Today: Jun 19, 2024

Program aims to raise awareness of STIs

Before anyone thinks about jumping in the sheets with another someone, they should be aware of the precautions of having sex. According to the Centers for Disease Control and Protection, one in four college students are infected with a sexually transmitted infection.
“It’s important to spread the facts about safe sex because many students do not know the real consequences of contracting an STI, nor do they know that they can be infected and spreading it without any symptoms,” said Katrina Parke, senior public health major.
Parke and her classmates in the Program Planning Class informed students important facts about sex, condoms and the consequences of unprotected sex.
“It was a good program and had a lot of useful information that I didn’t know about,” said Kiara Goodwin, freshman athletic training major.
At the beginning of the program, pretests were handed out asking multiple choice questions about sex and feelings towards STI testing. After the presentation the same test was handed out again to see if anyone had learned anything new from the program.
“In the beginning, I didn’t know all of the answers to the questions, but by the end I did,” said Goodwin.
The majority of the program included the different types of STIs, their symptoms, treatments and the results of infections left untreated.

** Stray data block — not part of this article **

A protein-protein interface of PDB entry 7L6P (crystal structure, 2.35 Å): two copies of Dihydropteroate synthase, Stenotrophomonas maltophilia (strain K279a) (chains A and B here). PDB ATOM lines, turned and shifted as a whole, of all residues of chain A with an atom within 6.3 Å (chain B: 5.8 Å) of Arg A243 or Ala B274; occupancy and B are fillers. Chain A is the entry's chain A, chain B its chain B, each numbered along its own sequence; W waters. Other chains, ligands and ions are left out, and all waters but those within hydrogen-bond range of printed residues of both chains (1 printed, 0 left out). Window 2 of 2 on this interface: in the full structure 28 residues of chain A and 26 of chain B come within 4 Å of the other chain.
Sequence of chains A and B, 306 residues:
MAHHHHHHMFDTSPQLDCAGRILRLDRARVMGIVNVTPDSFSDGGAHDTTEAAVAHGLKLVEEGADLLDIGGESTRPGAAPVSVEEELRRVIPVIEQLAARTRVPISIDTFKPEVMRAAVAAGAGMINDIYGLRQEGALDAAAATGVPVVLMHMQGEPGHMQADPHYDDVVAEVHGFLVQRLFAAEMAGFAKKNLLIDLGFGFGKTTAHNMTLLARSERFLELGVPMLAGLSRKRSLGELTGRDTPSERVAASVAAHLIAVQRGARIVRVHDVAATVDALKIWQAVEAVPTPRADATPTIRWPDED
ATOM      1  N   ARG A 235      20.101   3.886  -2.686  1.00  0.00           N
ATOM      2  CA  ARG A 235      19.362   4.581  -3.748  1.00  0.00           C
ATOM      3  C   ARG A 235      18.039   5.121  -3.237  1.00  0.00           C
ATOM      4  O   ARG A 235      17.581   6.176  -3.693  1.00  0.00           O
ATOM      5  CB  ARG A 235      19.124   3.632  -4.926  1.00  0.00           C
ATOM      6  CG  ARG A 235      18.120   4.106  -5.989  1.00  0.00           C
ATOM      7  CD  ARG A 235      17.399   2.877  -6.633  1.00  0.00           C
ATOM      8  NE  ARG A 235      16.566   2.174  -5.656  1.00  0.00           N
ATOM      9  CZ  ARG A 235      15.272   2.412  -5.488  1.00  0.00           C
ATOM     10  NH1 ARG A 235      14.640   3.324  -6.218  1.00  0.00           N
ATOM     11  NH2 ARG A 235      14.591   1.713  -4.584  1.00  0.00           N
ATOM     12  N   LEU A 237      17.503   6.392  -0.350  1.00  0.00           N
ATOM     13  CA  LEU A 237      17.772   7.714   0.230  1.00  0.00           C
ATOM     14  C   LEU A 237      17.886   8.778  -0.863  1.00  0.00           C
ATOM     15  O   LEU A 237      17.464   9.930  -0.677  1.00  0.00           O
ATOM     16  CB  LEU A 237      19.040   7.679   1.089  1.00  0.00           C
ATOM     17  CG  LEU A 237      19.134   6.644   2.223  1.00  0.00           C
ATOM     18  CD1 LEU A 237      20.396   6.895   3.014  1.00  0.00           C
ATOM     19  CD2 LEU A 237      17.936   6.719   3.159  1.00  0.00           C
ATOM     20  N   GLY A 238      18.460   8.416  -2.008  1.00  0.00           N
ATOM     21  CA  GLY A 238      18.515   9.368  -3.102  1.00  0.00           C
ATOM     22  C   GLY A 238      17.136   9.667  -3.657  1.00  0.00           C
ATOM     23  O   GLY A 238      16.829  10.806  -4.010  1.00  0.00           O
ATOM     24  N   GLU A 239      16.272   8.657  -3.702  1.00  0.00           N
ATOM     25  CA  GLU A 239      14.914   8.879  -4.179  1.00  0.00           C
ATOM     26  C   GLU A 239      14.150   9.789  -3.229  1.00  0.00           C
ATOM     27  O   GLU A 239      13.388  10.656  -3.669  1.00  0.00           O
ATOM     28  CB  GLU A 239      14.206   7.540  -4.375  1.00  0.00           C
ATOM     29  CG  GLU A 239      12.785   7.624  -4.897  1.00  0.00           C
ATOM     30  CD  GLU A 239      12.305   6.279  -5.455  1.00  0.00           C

Parke said young people ages 15-21 have the highest rate for sexually transmitted diseases.
“I think college students have a skewed view of STIs and that people who have them are dirty, or have slept around,” said Parke. “It is very important to get tested regularly to catch them early before they lead to other health issues.”
If STIs are left untreated, there are major consequences women can face. If chlamydia and gonorrhea are not treated or if a woman is infected multiple times, there is a risk of serious reproductive health complications, including infertility, according to the CDC.
“One in three people lie saying they don’t have any sexual transmitted diseases,” said Jessica Jones, junior public health major.
“I think it’s good to promote safe sex because it will help stop transmission of diseases; more people will get tested once they find out the true facts,” said Jones.
Chlamydia, gonorrhea and the human papillomavirus, also known as HPV, are the most common STIs among college students.
At the program, Parke and Jones demonstrated how to put a condom on properly and then encouraged two volunteers to try it themselves to see if they really knew how to do it.
“It was an interesting part of the program and it was just another informative part of it,” said Karisa Levassuer, sophomore nursing major.
Aside from college students, high school students as well as adults can learn from this program, said Jones.
“A lot of students and adults go around having sex and pass around diseases without even knowing and it’s important to be healthy. We should definitely be aware of this stuff,” said Goodwin.
According to the CDC, 75 percent of women don’t know that they are infected.
“From this program I am more conscience about the responsibilities of sex and are more open to getting tested and asking a guy if he has been tested,” said Levassuer.

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